Copenhagen Gets Bike Superhighway

Copenhagen is known as the most bicycle friendly city on the planet and they keep getting better. Recently, the capital of Denmark has created a bicycle superhighway that is separated from car-dominated roads. The network of highways is designed to get people in the suburbs to get out of their pollution producers and commute more sustainably.

Other cities like London have committed resources to encourage suburbanites to commute via bicycle. Hopefully this inexpensive pro-cycling attitude will one day get to the traffic-clogged car-centric cities of North America.

The cycle superhighway, which opened in April, is the first of 26 routes scheduled to be built to encourage more people to commute to and from Copenhagen by bicycle. More bike path than the Interstate its name suggests, it is the brainchild of city planners who were looking for ways to increase bicycle use in a place where half of the residents already bike to work or to school every day.

“We are very good, but we want to be better,” said Brian Hansen, the head of Copenhagen’s traffic planning section.

He and his team saw potential in suburban commuters, most of whom use cars or public transportation to reach the city. “A typical cyclist uses the bicycle within five kilometers,” or about three miles, said Mr. Hansen, whose office keeps a coat rack of ponchos that bicycling employees can borrow in case of rain. “We thought: How do we get people to take longer bicycle rides?”

They decided to make cycle paths look more like automobile freeways. While there is a good existing network of bicycle pathways around Copenhagen, standards across municipalities can be inconsistent, with some stretches having inadequate pavement, lighting or winter maintenance, as well as unsafe intersections and gaps.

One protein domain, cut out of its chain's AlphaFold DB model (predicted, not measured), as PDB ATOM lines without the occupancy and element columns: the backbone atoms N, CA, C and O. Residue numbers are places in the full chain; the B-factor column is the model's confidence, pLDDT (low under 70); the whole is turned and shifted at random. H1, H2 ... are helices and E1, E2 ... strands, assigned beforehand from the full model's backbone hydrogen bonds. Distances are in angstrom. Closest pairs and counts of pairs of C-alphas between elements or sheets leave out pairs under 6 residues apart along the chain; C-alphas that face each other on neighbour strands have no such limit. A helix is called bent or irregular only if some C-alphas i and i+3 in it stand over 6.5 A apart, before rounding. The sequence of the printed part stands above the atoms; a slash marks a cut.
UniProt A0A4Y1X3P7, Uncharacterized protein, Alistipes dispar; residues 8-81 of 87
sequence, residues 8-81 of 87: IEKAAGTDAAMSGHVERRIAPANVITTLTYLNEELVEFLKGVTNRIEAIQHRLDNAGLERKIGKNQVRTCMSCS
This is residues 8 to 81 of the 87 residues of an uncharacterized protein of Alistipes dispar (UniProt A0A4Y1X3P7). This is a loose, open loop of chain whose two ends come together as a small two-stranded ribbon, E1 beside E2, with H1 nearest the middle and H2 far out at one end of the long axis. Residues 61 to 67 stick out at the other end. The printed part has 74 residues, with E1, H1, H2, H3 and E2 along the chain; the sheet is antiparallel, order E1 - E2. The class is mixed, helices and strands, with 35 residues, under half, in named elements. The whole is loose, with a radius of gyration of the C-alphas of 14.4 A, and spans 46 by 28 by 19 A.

“It doesn’t work if you have a good route, then a section in the middle is covered in snow,” said Lise Borgstrom Henriksen, spokeswoman for the cycle superhighway secretariat. “People won’t ride to work then.”

Read more at NY Times, be careful though, they have a paywall.

Thanks to Janet and Matt!

Denmark Increases Green Energy Transition

Denmark is getting looking to have 50% of it’s energy come from wind power and are looking to further their need to import any energy at all. Not only is Denmark looking to lower the need for foreign energy they are trying to decrease the amount of energy that the country uses.

“Denmark will once again be the global leader in the transition to green energy,” said Lidegaard. “This will prepare us for a future with increasing prices for oil and coal. Moreover, it will create some of the jobs that we need so desperately, now and in the coming years.”

The agreement will help Denmark achieve its goal of supplying 100% of its energy from renewables by 2050, including electricity, heating, industry and transport.

Read more here.

Denmark ‘Fat Tax’ Starts Saturday

Denmark is moving ahead with a tax on products that make people fat. Denmark already has the lost percentage of obese people in Europe and even they are concerned with the increasing girth of their people. This new ‘fat tax’ will hopefully keep the country’s slim people slim and inspire other countries to institute a similar tax.